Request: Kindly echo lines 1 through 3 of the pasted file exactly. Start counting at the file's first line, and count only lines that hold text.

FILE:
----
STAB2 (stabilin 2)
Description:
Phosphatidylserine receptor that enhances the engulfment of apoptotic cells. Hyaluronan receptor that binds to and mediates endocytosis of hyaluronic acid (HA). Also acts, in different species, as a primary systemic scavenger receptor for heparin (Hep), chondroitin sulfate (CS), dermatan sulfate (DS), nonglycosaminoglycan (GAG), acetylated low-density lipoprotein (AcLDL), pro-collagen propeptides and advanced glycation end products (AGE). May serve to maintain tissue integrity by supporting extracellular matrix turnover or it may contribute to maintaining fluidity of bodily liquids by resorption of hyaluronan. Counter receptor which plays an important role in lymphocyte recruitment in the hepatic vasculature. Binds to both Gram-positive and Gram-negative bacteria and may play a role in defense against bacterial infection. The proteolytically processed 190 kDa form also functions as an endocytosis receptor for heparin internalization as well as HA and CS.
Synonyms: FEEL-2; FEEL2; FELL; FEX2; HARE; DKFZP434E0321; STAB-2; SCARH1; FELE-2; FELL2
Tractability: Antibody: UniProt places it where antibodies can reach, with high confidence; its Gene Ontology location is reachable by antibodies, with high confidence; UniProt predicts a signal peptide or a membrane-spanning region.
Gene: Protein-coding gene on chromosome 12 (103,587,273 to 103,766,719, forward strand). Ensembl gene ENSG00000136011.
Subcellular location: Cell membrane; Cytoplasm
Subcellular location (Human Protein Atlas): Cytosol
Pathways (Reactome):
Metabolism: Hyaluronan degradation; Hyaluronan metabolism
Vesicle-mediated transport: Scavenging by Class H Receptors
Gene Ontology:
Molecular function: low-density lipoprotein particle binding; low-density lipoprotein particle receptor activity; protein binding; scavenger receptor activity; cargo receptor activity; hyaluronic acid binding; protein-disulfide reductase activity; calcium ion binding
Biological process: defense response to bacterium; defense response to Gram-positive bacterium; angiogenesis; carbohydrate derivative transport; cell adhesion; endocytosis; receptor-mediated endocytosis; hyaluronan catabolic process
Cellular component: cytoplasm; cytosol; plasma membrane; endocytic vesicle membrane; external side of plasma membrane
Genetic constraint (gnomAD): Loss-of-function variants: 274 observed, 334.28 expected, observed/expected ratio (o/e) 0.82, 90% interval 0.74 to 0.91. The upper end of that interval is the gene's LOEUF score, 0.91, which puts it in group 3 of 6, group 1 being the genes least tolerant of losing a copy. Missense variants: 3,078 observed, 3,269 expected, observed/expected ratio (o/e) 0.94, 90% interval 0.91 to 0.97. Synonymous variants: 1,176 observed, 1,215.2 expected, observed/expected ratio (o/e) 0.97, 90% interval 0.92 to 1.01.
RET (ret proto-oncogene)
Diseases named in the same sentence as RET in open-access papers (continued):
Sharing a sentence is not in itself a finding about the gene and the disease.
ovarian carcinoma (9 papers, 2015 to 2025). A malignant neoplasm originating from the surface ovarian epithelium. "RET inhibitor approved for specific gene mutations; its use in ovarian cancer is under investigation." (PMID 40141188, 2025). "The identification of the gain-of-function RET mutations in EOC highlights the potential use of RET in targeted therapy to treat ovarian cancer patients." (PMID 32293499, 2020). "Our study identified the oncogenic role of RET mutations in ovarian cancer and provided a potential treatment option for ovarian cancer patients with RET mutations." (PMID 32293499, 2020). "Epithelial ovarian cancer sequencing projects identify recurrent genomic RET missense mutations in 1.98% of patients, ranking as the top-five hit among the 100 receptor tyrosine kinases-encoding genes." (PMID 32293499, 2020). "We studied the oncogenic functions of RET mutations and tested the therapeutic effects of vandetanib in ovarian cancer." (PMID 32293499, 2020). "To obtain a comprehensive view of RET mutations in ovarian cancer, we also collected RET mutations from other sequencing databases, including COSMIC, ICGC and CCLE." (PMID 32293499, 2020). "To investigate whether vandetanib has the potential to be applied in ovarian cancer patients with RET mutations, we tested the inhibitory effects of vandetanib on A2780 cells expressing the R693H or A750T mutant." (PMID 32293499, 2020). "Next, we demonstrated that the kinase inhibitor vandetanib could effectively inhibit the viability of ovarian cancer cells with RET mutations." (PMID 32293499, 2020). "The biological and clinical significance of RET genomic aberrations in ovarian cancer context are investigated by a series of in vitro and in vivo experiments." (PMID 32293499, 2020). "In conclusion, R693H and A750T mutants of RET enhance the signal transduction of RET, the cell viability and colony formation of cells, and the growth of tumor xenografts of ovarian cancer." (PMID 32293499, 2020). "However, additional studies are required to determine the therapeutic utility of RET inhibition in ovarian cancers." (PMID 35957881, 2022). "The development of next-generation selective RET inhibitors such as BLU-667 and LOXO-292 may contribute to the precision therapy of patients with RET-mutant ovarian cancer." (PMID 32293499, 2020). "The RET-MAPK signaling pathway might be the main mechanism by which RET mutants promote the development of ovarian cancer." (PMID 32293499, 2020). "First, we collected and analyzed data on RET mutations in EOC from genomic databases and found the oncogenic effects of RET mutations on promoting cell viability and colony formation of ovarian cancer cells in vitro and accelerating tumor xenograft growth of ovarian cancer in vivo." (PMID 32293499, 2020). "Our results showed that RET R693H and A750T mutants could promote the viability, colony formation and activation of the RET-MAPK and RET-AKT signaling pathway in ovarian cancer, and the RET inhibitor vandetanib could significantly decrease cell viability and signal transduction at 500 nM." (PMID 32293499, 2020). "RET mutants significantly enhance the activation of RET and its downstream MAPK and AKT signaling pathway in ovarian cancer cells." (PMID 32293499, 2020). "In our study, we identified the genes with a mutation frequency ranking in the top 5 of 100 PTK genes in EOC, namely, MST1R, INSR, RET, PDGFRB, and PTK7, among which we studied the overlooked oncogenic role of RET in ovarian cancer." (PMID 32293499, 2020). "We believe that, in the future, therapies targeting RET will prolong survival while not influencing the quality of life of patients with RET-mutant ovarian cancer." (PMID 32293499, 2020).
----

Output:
STAB2 (stabilin 2)
Description:
Phosphatidylserine receptor that enhances the engulfment of apoptotic cells. Hyaluronan receptor that binds to and mediates endocytosis of hyaluronic acid (HA). Also acts, in different species, as a primary systemic scavenger receptor for heparin (Hep), chondroitin sulfate (CS), dermatan sulfate (DS), nonglycosaminoglycan (GAG), acetylated low-density lipoprotein (AcLDL), pro-collagen propeptides and advanced glycation end products (AGE). May serve to maintain tissue integrity by supporting extracellular matrix turnover or it may contribute to maintaining fluidity of bodily liquids by resorption of hyaluronan. Counter receptor which plays an important role in lymphocyte recruitment in the hepatic vasculature. Binds to both Gram-positive and Gram-negative bacteria and may play a role in defense against bacterial infection. The proteolytically processed 190 kDa form also functions as an endocytosis receptor for heparin internalization as well as HA and CS.